“A hidden adults-only gem in Lisbon’s historic heart, with chic interiors, a rooftop pool and unrivalled views”
There are 42 rooms, arranged over 4 floors. They’re compact but feel light and bright, with beech-wood floors and a natural palette of cool white, calming creams and soft greys. Beds are covered in Egyptian linen and piled high with pillows, and sandy-hued rugs add a pop of colour. A framed fado LP perched above the headboard in each room serves as a reminder that Alfama is the home of this traditional (and once again very popular) Portuguese folk music. Blackout shutters keep the interiors blissfully calm at night, and we slept like babies throughout our stay.
We plumped for one of the Alfama Rooms. They’re simply furnished doubles or twins with chunky natural-wood bedside tables and writing desks, but all have wonderful views over the rooftops, clothes lines and bell towers of the old town to the river beneath; gazing out at the misty morning cityscape from our bed was a real treat. Terrace Rooms have doors which open out onto a shared wooden deck where you can lounge in 60s Acapulco chairs and soak up the same glorious sights. Mansard Rooms are located under the eaves and their views are obscured by a wall (there’s a little step up to the window so you can peer over it), while Patio Rooms are small and have no view to speak of.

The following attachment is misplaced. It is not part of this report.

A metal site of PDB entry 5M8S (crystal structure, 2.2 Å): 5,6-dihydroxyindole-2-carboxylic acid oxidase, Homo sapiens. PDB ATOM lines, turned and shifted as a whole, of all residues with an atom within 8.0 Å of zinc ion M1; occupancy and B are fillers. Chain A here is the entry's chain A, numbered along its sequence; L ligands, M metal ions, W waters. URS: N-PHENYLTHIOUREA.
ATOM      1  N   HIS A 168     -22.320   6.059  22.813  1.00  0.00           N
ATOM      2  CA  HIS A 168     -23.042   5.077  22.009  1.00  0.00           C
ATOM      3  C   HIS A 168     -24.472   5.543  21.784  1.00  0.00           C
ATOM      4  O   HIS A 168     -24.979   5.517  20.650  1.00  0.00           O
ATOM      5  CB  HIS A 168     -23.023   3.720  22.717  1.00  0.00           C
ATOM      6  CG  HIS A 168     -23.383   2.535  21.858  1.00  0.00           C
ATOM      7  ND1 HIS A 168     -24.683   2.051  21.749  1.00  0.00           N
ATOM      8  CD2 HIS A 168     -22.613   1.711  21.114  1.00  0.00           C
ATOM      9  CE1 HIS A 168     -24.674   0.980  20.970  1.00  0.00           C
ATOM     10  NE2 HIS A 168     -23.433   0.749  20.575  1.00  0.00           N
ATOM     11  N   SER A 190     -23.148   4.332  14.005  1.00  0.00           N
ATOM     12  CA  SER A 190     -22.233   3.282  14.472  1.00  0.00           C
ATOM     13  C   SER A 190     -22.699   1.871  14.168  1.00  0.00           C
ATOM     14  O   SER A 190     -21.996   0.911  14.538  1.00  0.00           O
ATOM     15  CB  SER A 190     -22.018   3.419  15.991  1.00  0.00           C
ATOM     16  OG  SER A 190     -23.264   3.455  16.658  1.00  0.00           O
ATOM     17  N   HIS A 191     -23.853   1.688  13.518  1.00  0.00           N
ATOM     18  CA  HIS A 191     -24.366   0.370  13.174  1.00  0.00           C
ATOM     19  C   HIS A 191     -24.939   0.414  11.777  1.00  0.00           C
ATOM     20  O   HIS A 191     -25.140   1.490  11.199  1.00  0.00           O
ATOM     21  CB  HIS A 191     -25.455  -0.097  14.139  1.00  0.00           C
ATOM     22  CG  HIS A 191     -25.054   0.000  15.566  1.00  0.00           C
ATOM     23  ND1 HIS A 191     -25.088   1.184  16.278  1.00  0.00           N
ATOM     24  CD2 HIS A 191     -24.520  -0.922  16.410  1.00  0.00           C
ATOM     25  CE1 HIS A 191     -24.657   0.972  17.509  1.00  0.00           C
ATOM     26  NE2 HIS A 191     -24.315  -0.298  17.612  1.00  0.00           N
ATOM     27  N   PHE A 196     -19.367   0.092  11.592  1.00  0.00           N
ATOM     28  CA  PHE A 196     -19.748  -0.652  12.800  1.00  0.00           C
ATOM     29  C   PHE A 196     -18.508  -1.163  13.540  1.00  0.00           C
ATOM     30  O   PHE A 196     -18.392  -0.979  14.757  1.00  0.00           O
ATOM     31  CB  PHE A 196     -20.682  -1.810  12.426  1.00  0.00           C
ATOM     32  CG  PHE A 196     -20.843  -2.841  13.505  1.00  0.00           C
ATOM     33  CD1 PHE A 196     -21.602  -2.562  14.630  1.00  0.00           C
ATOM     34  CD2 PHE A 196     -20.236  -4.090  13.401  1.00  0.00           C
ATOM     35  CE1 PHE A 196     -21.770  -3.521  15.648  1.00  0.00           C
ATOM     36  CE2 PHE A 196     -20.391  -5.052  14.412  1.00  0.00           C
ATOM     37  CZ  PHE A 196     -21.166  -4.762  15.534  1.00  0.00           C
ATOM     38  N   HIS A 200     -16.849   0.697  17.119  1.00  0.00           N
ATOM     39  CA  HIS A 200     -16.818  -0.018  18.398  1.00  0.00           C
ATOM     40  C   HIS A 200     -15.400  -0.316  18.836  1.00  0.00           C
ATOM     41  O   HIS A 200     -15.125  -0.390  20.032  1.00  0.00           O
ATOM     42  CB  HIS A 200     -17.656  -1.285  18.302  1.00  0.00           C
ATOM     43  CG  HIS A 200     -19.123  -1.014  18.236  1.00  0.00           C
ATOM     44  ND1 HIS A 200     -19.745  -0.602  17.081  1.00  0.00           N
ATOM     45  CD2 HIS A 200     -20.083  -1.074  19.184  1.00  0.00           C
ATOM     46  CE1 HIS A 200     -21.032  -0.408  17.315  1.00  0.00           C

If you want a little more space, opt for a Mansard or Alfama Superior Room, or splash out on the Mansard Junior Suite, whose sitting area makes up for the lack of view.
Bathrooms are separated from the bedrooms by a glass wall, which adds a perception of more space (you can pull across a floor-to-ceiling curtain to preserve modesty). They have rainfall showers, locally made Saboaria Portugueza toiletries and fluffy cotton towels and bathrobes; all rooms also come with flat-screen TVs, iPod docks, WiFi and minibars.
There’s no restaurant at the hotel, but the wine bar serves up terrifically fresh seafood, salads and Portuguese tapas - just press the call bell to summon a waiter. We ate alfresco on the terrace and gorged on olives, stuffed crab and crispy croquettes oozing with cheese and ham, all washed down with a smooth red wine from the Douro Valley.
Breakfast is served in the lounge, but you can take it up to the terrace when the sun shines. Laid out over a dresser is an abundance of seasonal fruit, cereal, local cheeses, breads and pastries (including irresistible pastel de nata, naturally), and hidden behind a beautifully ornate door is a smart Smeg fridge laden with yoghurts, juices and milk in retro glass bottles. Friendly staff take drinks requests from your table (either a large table in the middle of the room or individual tables dotted around it), and eggs and bacon can be cooked to order.
When it comes to eating out, you’re really spoilt for choice in Lisbon. Nearby, we liked the laid-back vibe at Pois Café, which is something of a local institution - find a spot amongst the mismatched old furniture and tuck into tasty Portuguese-Austrian brunches, salads and light meals. We also loved the rustic Portuguese food (grilled sardines, seafood rice, salt cod) at Patrono, a pretty little place opposite the Museu do Fado. For something special, head to 100 Maneiras in Bairro Alto for a fun, modern take on traditional fare, including the signature ‘codfish clothes line’ (pieces of dehydrated cod pegged onto a clothes line). The foie gras with truffle mousse was a taste sent from heaven.